PROSITE documentation PDOC51203
CS domain profile


The bipartite CS domain, which was named after CHORD-containing proteins and SGT1 [1], is a ~100-residue protein-protein interaction module. It is only present in eukaryota (alveolata, fungi, metazoa, and plant divisions). The CS domain can be found in stand-alone form, as well as fused with other domains, such as CHORD, SGS (see <PDOC51048>), TPR (see <PDOC50005>), cytochrome b5 (see <PDOC00170>) or b5 reductase, in multidomain proteins [2].

The CS domain has a compact antiparallel β-sandwich fold consisting of seven β-strands (see <PDB:1EJF>) [2,3].

Some proteins known to contain a CS domain are listed below [2]:

  • Eukaryotic proteins of the SGT1 family.
  • Eukaryotic Rar1, related to pathogenic resistance in plants, and to development in animals.
  • Eukaryotic nuclear movement protein nudC.
  • Eukaryotic proteins of the p23/wos2 family, which act as co-chaperone.
  • Animal b5+b5R flavo-hemo cytochrome NAD(P)H oxydoreductase type B.
  • Mammalian integrin β-1-binding protein 2 (melusin).

The profile we developed covers the entire CS domain.


The CS domain is also known as the p23-like domain [2].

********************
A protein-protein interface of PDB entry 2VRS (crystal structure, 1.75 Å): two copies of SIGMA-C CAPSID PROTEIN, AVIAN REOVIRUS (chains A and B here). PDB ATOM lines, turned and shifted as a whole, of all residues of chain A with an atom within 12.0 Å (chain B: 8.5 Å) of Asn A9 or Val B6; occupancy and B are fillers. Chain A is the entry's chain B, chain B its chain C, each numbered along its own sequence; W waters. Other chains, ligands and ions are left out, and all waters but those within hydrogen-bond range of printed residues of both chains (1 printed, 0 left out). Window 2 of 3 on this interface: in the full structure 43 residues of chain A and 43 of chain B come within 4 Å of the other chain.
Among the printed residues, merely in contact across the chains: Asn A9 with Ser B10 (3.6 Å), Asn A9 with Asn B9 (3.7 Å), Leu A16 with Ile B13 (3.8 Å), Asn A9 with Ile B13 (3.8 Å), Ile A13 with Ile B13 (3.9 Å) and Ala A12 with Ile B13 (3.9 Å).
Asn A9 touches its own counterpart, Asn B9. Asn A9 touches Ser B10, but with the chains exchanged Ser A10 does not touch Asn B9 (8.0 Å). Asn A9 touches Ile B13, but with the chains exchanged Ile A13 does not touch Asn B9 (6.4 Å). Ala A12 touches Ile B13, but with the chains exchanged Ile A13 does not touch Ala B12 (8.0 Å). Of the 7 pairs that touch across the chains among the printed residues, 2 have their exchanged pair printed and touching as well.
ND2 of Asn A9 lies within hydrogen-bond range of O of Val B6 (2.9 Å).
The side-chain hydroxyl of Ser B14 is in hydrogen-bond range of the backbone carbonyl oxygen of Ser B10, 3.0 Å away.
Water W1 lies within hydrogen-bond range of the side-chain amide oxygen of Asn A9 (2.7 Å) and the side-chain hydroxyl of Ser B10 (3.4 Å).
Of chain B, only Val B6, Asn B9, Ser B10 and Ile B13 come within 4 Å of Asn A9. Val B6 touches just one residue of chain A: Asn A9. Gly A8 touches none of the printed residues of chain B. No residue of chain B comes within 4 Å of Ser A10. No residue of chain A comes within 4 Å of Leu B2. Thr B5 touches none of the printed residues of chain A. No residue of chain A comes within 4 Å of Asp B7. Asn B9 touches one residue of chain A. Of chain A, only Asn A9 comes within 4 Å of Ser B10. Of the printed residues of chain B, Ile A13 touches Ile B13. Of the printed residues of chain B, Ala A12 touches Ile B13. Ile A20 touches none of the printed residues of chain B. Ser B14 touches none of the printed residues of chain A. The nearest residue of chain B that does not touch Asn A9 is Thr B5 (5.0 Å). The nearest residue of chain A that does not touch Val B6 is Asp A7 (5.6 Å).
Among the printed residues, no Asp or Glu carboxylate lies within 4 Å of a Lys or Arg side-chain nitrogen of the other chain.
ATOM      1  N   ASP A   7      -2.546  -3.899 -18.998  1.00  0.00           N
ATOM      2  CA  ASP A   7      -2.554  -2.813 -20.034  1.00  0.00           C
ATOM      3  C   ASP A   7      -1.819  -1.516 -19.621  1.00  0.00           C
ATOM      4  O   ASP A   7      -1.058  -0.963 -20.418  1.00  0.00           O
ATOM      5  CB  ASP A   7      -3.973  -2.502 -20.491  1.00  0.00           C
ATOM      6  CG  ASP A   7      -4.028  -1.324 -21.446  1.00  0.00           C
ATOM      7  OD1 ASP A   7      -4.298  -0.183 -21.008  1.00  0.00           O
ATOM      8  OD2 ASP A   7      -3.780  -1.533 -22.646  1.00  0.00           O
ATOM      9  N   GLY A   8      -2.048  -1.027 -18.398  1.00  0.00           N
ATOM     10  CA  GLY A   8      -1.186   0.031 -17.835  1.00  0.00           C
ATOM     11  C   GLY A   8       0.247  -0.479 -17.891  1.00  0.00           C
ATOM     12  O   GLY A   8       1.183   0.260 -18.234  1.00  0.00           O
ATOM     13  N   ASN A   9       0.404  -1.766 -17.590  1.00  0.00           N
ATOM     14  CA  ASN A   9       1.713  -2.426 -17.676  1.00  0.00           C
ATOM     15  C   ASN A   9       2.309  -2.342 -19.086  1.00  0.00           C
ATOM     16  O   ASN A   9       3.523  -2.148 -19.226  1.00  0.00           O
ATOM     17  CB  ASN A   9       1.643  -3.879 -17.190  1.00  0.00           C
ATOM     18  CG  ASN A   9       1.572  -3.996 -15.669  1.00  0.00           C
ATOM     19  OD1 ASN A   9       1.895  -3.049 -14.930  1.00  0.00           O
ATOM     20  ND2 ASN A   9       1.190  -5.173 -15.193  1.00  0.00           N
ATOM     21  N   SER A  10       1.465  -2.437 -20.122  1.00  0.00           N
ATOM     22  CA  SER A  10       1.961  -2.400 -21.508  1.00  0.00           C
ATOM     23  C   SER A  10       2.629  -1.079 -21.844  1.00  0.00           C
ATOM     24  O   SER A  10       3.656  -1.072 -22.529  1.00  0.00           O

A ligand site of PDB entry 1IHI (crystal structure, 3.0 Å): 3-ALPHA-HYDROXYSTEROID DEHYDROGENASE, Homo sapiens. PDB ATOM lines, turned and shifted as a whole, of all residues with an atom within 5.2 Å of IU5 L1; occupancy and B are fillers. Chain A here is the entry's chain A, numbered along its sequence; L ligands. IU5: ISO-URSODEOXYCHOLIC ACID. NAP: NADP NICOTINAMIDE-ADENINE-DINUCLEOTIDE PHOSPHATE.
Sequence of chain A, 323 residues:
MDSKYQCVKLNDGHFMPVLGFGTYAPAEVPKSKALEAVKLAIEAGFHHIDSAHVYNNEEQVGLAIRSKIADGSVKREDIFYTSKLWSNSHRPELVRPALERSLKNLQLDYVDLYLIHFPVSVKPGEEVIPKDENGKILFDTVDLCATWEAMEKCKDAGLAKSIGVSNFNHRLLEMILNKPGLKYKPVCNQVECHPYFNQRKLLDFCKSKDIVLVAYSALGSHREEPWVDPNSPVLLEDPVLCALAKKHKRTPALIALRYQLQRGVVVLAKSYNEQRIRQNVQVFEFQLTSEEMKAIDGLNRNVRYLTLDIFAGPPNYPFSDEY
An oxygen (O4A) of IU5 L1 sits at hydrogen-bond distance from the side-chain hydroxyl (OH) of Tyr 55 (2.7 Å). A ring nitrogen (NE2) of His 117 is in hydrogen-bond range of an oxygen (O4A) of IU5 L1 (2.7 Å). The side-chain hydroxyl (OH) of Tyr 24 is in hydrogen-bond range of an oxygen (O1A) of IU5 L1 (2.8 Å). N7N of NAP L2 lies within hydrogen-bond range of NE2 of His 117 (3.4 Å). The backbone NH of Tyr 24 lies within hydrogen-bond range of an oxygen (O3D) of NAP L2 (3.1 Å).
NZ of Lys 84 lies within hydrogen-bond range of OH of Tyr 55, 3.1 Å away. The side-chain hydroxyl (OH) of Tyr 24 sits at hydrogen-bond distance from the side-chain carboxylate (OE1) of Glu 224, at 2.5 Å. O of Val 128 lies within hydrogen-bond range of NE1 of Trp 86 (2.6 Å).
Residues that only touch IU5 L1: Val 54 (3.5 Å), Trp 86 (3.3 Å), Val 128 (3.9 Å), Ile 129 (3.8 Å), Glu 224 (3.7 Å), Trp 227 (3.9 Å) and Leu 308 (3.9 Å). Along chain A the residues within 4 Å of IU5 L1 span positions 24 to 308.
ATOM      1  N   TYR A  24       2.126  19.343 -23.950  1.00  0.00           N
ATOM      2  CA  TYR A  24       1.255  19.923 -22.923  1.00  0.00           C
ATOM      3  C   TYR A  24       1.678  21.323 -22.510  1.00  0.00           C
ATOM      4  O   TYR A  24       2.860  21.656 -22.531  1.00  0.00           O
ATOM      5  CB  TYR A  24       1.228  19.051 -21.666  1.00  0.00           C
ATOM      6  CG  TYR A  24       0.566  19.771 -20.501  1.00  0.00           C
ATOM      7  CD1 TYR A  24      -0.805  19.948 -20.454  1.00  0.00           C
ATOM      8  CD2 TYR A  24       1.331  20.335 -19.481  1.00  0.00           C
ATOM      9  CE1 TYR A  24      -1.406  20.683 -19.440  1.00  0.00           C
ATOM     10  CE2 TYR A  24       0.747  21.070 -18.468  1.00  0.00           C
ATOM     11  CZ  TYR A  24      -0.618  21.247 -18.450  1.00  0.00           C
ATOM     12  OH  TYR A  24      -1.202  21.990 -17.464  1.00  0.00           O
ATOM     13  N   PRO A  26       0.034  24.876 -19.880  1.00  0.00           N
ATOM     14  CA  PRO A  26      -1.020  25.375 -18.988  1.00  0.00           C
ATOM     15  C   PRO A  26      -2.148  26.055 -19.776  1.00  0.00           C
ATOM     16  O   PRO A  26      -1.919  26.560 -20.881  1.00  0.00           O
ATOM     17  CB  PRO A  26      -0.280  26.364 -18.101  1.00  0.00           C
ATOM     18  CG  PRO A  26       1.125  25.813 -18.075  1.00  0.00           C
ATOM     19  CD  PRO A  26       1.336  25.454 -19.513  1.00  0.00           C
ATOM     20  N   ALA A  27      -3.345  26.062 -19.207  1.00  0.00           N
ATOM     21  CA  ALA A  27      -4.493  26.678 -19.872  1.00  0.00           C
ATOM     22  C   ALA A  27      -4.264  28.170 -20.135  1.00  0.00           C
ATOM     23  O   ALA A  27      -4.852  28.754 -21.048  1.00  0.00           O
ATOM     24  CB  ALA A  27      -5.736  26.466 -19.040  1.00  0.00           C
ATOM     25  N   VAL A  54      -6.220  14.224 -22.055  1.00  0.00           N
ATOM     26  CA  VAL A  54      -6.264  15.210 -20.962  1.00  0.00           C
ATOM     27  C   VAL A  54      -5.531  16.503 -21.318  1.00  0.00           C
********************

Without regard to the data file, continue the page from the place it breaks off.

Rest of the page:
Last update:

May 2006 / First entry.


Technical section

PROSITE method (with tools and information) covered by this documentation:

CS, PS51203; CS domain profile  (MATRIX)


1AuthorsShirasu K. Lahaye T. Tan M.-W. Zhou F. Azevedo C. Schulze-Lefert P.
TitleA novel class of eukaryotic zinc-binding proteins is required for disease resistance signaling in barley and development in C. elegans.
SourceCell 99:355-366(1999).
PubMed ID10571178

2AuthorsGarcia-Ranea J.A. Mirey G. Camonis J. Valencia A.
Titlep23 and HSP20/alpha-crystallin proteins define a conserved sequence domain present in other eukaryotic protein families.
SourceFEBS Lett. 529:162-167(2002).
PubMed ID12372593

3AuthorsLee Y.-T. Jacob J. Michowski W. Nowotny M. Kuznicki J. Chazin W.J.
TitleHuman Sgt1 binds HSP90 through the CHORD-Sgt1 domain and not the tetratricopeptide repeat domain.
SourceJ. Biol. Chem. 279:16511-16517(2004).
PubMed ID14761955

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